iPhone users appear to be waiting to install iOS 8 until Apple Inc. gets the kinks ironed out of its latest mobile operating system. Early adopters scrambled to get Apple's new operating system, but a new report on Apple’s developer page indicates that new installs have slowed to a crawl.
Only 1 percent of iPhone users have upgraded since Sept. 21, right before an upgrade to the OS came so overrun with bugs that many iPhones were rendered unusable. Apple hastily withdrew update 8.0.1 on Sept. 24 after it caused users’ phone apps and Touch ID fingerprint sensors to stop working.
Since then, many users have likely been wary of further iOS 8 updates, or installations in general, for fear that it will break their Apple devices. But that may not be the only reason Apple isn’t seeing a rapid adoption rate for iOS 8. Apple’s method for collecting data on iOS users counts the number of users that visit the App Store on a device running a particular operating system. But this method doesn't take into account users that don't use the App Store, which is a lot, according to data company comScore.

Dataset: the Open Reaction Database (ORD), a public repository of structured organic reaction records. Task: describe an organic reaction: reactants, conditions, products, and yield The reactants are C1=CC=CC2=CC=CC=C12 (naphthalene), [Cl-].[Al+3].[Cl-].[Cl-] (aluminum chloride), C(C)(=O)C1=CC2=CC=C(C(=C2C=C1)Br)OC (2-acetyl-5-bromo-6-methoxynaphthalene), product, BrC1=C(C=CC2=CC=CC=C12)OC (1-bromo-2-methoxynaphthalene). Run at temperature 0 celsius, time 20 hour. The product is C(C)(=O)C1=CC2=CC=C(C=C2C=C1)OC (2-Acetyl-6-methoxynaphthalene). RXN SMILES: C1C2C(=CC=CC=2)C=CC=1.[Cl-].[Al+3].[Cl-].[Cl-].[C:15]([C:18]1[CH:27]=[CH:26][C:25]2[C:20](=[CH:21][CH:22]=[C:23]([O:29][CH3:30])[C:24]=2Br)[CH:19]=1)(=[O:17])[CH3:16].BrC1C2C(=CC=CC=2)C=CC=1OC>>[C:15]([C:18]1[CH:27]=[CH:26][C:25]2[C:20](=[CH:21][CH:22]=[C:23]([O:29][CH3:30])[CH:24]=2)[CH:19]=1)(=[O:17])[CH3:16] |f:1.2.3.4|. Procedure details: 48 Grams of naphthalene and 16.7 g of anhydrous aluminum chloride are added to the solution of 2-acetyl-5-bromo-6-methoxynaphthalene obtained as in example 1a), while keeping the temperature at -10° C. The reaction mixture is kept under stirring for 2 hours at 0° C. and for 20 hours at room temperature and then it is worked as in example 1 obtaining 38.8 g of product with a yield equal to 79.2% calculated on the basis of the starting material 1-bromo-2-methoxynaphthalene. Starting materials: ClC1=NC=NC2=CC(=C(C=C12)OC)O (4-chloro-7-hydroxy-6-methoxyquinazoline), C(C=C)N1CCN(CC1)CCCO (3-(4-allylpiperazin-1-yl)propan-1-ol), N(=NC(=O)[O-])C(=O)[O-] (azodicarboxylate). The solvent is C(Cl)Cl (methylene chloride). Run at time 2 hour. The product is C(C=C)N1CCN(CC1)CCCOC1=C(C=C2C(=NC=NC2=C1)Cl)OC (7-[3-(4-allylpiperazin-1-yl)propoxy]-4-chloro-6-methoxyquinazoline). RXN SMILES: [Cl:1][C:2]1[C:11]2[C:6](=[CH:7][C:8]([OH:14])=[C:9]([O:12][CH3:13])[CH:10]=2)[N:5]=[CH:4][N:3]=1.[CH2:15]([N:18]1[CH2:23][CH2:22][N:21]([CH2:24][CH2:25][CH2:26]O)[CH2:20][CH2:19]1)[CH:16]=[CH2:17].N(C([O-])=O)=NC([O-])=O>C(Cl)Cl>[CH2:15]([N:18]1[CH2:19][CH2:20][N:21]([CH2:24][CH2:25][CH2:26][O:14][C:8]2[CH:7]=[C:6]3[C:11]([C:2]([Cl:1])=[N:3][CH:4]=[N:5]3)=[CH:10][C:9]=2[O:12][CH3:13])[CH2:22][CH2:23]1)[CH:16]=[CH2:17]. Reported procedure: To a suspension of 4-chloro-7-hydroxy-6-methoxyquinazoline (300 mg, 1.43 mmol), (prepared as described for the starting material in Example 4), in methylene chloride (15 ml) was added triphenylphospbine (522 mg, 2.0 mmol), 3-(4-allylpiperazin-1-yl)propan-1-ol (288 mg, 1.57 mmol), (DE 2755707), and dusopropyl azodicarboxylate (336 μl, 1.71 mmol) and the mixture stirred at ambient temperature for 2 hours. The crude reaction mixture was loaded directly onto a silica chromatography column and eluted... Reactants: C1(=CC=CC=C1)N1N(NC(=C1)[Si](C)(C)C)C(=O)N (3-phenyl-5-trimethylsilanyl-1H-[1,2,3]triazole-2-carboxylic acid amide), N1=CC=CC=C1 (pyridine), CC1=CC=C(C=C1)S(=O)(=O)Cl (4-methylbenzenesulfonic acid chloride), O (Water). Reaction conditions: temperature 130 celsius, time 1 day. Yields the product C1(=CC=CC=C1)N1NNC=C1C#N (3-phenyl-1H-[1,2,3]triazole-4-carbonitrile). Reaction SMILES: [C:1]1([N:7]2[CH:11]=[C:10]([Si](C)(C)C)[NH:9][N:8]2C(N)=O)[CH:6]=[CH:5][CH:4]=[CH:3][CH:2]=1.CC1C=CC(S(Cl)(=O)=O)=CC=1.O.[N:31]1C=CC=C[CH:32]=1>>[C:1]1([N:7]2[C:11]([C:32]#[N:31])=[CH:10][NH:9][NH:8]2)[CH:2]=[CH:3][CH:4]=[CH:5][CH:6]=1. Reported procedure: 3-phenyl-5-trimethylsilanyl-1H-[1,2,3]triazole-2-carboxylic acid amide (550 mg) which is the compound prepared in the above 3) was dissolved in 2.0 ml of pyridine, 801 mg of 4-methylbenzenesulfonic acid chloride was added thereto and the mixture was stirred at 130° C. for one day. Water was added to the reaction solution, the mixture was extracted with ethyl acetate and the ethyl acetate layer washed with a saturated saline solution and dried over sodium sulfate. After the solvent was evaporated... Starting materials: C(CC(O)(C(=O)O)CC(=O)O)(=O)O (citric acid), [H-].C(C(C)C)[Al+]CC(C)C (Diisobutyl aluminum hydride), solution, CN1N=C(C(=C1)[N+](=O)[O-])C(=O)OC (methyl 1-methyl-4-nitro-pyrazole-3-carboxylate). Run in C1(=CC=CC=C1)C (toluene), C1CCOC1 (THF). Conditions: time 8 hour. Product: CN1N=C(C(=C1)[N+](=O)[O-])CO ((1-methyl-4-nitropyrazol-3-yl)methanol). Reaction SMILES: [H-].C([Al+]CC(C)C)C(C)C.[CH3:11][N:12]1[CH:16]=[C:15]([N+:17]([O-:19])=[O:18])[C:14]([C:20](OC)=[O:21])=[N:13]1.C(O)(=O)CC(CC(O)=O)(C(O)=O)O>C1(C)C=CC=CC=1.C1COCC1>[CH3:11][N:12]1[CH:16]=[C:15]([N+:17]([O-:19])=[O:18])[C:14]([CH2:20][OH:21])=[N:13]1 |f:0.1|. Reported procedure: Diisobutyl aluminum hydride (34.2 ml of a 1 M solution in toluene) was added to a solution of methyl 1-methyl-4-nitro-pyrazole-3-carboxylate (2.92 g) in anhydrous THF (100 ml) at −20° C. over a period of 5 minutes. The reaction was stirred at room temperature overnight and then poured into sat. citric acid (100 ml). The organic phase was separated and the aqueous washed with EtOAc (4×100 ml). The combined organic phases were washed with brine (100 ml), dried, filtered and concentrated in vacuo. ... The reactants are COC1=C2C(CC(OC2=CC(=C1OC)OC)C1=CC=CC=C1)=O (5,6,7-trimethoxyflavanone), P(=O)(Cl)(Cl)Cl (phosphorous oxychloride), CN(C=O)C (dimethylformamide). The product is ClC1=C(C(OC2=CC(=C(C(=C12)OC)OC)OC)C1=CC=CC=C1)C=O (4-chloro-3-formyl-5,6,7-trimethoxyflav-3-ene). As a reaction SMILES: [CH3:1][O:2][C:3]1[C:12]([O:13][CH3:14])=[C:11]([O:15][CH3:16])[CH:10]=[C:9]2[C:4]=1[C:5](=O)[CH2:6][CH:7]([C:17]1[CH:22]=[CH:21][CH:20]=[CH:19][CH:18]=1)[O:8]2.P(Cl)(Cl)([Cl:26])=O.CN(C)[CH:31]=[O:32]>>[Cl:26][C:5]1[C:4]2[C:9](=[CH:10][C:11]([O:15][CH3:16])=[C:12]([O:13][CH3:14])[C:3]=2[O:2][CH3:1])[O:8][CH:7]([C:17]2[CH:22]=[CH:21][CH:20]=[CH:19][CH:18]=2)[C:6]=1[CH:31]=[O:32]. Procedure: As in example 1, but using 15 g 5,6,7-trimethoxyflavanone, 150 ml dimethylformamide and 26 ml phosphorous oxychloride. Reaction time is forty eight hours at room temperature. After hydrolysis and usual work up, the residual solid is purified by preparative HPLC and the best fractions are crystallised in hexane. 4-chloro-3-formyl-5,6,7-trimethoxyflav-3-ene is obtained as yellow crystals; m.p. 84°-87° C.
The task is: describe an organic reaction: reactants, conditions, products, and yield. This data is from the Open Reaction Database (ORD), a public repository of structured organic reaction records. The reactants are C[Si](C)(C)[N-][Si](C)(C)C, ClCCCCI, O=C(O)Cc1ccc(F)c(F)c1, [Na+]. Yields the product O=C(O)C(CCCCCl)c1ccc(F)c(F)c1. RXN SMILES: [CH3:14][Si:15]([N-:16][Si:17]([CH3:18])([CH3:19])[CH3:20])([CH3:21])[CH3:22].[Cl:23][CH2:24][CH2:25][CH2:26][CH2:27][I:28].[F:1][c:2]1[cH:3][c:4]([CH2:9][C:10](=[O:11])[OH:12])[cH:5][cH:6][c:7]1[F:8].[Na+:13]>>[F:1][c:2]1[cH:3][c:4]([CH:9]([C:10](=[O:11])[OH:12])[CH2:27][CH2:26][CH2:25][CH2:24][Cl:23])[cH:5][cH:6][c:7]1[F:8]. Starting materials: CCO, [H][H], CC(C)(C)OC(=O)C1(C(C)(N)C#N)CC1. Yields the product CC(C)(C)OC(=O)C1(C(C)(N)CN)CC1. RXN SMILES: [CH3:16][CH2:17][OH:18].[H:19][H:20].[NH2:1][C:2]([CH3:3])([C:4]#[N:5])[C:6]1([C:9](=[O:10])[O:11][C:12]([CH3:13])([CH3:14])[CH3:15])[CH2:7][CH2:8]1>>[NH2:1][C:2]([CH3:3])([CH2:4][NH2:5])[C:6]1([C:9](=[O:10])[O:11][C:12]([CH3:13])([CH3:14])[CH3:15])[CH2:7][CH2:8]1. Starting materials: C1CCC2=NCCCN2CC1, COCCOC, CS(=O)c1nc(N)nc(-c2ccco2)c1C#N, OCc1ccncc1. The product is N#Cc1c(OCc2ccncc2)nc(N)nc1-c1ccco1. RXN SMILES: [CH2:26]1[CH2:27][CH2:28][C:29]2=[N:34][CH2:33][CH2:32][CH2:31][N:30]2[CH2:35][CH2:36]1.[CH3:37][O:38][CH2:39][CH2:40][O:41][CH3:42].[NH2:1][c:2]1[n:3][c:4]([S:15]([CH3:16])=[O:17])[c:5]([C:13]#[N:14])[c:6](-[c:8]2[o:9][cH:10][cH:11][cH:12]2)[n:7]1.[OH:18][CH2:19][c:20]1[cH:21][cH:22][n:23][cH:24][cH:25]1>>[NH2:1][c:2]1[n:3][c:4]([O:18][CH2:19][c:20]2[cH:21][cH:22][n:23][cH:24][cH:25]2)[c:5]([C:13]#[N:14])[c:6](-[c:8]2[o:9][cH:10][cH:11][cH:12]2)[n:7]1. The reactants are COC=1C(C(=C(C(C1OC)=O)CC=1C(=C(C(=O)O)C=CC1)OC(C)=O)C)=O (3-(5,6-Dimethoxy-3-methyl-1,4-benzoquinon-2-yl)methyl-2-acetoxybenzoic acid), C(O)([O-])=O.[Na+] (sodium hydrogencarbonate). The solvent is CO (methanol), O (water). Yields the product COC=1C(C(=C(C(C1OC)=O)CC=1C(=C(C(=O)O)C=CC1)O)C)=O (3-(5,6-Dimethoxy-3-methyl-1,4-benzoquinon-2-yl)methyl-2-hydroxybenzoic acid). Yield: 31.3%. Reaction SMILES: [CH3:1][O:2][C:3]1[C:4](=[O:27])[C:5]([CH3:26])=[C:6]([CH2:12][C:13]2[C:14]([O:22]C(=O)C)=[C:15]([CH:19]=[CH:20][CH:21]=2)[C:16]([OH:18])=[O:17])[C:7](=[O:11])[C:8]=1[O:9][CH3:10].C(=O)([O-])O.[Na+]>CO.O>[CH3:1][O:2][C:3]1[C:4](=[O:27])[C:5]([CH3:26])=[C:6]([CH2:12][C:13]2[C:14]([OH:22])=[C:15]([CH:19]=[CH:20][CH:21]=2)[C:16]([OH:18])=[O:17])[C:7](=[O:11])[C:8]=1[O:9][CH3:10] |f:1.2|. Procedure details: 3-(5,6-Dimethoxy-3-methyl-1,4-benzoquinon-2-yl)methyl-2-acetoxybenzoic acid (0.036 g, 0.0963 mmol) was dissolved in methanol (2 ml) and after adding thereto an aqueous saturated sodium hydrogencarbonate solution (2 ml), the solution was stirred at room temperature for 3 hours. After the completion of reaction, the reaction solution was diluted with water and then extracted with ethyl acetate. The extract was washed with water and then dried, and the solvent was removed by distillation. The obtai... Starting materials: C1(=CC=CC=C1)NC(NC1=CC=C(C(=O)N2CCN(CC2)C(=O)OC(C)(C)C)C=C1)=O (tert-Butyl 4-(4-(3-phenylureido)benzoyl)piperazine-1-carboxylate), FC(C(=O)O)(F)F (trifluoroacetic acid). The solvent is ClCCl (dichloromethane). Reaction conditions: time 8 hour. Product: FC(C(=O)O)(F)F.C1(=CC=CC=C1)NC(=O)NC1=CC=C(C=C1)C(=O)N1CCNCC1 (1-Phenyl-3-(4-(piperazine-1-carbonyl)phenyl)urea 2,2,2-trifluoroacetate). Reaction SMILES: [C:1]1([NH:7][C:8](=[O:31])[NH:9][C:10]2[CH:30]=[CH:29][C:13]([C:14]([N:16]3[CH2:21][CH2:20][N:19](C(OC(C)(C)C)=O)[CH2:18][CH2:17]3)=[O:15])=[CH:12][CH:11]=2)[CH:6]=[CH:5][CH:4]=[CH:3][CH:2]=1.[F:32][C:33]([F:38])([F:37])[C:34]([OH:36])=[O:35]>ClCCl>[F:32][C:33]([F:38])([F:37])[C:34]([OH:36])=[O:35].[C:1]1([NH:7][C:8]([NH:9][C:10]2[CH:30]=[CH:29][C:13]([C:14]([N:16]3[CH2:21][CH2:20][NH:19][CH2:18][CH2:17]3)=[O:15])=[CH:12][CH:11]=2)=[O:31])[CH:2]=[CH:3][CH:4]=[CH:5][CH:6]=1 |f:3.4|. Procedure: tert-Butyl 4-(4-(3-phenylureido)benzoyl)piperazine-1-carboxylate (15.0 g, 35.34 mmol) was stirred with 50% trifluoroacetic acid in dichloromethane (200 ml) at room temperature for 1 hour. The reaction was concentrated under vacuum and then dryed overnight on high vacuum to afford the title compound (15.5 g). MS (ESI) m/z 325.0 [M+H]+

But that doesn't take away from the fact that the iOS 8 rollout has been highly problematic, which could be a bad omen for Apple. Upon the release of iOS 7 last year, Apple’s mobile reports indicated that 69.7 percent of users had updated to the new software within three weeks of availability, while iOS 8 is currently at a 47 percent adoption rate.
Apple promised a host of new and improved features on iOS 8, including third-party keyboards, interactive notifications, Touch ID development, and updates to spotlight, mail, messages and other applications.
Apple has reportedly stopped allowing users to downgrade to a previous version of iOS, which could be an effort to urge users to move forward with iOS 8. A new patch update to address the issues brought on by the one that was pulled should be available in mid-October.